Jim Samra, pastor of Calvary Church and author of The Gift of Church, spoke to my class this week on the church. His main point was that the Greek term for church, ekklesia, which means “assembly” rather than “called out ones,” is deeply rooted in the Old Testament.
God cut his covenant with Israel on Mount Sinai “in the day of the assembly” (Deut. 4:10; cf. 9:10; 18:16), and subsequent generations of Israelites reenacted that day when they gathered around the tabernacle in “the assembly of the Lord” (Deut. 23:1-3; cf. 1 Chr. 29:10, 20). So when Jesus told Peter that “on this rock I will build my assembly” (Matt. 16:18), he was saying that his gathering of believers was the fulfillment of Israel’s assembly.
The tabernacle was a portable Mount Sinai, and when Israel gathered there for worship they were pulling that historical, nation-defining event into the future. In the same way, when the church assembles for worship we are pulling our future, heavenly assembly into the present (Heb. 12:18-24). Just as God was uniquely present at Sinai and in the tabernacle, so the Lord Jesus is present in a unique way whenever the church assembles (1 Cor. 5:4; Matt. 18:20).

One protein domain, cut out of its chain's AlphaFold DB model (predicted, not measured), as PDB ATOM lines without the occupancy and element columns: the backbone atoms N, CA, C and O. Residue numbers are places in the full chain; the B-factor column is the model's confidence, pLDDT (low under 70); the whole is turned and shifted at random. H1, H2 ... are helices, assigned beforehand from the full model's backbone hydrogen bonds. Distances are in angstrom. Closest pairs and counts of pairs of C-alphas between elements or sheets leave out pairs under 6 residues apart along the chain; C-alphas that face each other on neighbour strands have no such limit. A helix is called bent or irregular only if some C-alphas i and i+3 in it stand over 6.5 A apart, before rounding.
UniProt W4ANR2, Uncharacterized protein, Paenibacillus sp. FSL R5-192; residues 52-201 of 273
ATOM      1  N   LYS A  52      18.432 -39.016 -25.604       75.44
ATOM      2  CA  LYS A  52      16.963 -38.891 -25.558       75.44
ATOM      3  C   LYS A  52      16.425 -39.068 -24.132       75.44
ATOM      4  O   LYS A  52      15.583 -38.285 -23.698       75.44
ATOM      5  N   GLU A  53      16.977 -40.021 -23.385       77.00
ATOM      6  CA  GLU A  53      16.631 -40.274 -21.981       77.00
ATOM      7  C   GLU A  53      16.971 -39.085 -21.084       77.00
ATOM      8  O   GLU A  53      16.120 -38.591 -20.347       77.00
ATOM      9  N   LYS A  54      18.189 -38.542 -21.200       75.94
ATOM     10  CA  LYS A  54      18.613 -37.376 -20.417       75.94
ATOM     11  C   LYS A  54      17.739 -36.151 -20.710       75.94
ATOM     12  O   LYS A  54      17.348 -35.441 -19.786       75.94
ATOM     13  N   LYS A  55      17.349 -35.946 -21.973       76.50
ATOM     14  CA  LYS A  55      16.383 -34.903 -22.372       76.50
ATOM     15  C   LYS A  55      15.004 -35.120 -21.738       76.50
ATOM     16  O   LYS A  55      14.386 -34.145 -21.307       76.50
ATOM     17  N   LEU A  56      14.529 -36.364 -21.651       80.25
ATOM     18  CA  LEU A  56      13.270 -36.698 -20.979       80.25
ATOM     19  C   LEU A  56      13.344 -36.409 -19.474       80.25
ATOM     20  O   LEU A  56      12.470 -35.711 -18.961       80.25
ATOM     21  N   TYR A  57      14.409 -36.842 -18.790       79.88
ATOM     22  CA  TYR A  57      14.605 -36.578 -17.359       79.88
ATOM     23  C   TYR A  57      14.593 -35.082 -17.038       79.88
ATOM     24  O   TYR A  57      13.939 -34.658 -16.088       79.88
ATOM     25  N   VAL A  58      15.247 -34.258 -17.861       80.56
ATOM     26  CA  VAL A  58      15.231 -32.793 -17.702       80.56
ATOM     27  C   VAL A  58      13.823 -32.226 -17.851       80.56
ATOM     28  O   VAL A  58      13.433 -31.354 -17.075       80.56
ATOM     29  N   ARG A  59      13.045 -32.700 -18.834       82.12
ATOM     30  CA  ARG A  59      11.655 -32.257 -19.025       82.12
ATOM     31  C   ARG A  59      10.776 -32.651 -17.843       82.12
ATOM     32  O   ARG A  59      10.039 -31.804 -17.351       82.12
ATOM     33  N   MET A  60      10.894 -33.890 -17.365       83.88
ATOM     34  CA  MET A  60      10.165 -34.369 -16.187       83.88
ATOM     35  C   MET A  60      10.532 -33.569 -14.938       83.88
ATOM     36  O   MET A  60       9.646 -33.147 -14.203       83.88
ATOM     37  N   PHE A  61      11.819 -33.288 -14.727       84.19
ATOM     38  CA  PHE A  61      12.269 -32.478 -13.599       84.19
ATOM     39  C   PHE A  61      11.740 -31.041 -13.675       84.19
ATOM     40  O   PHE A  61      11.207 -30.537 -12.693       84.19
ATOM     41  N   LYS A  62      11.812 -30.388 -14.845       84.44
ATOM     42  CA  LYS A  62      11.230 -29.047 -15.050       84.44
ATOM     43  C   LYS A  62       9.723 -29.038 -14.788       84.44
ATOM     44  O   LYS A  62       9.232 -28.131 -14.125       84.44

Jim’s talk, and his book, are a powerful explanation and exhortation for the importance of church. It is difficult to hear Jim’s passion and biblical exegesis and not think that few of us truly appreciate what it means to assemble as God’s people.
Here are a few of Jim’s applications, in no certain order.
1. If the heavenly assembly will include people from every tribe and tongue, then the church which anticipates this assembly should be as diverse as possible. Some regions, such as the Upper Peninsula of Michigan, may be fairly monolithic, but the most diverse group in any community must be the church. We lose this diversity when we divide into separate services for worship styles or when we exclude others who are not in our racial or socio-economic class. A church will have a common language and geographic location, but any other commonality hinders our ability to foreshadow our future, heavenly assembly.
2. Since the heavenly assembly contains members from every nation, the church should remove patriotism from its worship services. Will there be an American flag in our future assembly? Then why is it here now?
3. Our worship services should facilitate the experience of God’s presence. We must not interrupt our worship to give announcements, but should get them out of the way at the beginning or end of the service. And rather than rattle off the names of those who are ill, why not mention them in the pastoral prayer? In this way we include them as part of worship rather than as an item of information.
4. And here is one which Jim alluded to and which I want to take a step further. If corporate worship is where we access the power of God (Matt. 16:19; Eph. 3:20-21; Jam. 5:14-15) and experience the presence of Jesus in a unique way; and if Jesus is most powerfully present in the preaching of the Word and Sacrament; then what are the implications for multi-site venues? What might be lost when the preacher cannot even see his congregation, but is delivering his sermon from another part of town?